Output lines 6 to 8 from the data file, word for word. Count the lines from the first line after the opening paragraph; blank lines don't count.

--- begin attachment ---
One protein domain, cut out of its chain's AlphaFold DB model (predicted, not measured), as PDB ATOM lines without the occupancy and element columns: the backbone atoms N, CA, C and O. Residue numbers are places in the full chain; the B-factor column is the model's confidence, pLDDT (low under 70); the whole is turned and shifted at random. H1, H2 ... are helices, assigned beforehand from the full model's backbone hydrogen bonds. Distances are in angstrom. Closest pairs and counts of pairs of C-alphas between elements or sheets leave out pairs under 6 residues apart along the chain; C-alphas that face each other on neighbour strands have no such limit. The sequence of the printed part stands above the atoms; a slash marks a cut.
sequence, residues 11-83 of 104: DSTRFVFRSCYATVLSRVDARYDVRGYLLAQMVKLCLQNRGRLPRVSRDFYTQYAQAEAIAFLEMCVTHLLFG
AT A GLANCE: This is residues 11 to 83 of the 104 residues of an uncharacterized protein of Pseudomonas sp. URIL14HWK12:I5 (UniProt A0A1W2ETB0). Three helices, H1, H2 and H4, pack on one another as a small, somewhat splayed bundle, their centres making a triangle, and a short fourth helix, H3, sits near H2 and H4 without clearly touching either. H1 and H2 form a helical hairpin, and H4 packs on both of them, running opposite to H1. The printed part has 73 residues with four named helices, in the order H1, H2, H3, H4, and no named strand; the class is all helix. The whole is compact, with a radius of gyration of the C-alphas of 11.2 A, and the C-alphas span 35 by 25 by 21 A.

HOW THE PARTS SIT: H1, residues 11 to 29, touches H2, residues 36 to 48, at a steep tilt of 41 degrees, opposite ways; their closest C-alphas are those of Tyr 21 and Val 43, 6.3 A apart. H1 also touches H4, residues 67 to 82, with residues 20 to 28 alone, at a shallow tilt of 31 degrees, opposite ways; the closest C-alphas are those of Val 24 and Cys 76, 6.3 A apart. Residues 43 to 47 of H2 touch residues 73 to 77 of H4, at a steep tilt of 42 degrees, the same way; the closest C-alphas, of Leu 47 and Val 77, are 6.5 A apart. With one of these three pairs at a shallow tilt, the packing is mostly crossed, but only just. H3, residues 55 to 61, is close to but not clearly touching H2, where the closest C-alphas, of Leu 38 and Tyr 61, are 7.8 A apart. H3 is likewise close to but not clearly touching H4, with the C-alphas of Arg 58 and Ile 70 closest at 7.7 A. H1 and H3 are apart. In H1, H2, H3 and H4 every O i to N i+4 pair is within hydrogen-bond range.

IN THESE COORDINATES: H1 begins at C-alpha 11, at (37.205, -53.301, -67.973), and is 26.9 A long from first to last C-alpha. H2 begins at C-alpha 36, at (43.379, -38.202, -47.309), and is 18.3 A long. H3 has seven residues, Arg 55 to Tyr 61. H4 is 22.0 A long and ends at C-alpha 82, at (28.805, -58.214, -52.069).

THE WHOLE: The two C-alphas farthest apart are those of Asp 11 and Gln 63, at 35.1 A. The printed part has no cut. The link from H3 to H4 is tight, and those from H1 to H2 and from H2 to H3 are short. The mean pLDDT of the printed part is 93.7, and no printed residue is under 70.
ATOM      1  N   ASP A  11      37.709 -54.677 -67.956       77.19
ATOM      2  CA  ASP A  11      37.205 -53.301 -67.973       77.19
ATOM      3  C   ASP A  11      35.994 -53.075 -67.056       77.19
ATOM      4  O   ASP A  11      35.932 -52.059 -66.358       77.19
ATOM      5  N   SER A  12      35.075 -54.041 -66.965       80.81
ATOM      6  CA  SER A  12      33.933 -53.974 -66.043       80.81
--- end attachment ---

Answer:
ATOM      1  N   ASP A  11      37.709 -54.677 -67.956       77.19
ATOM      2  CA  ASP A  11      37.205 -53.301 -67.973       77.19
ATOM      3  C   ASP A  11      35.994 -53.075 -67.056       77.19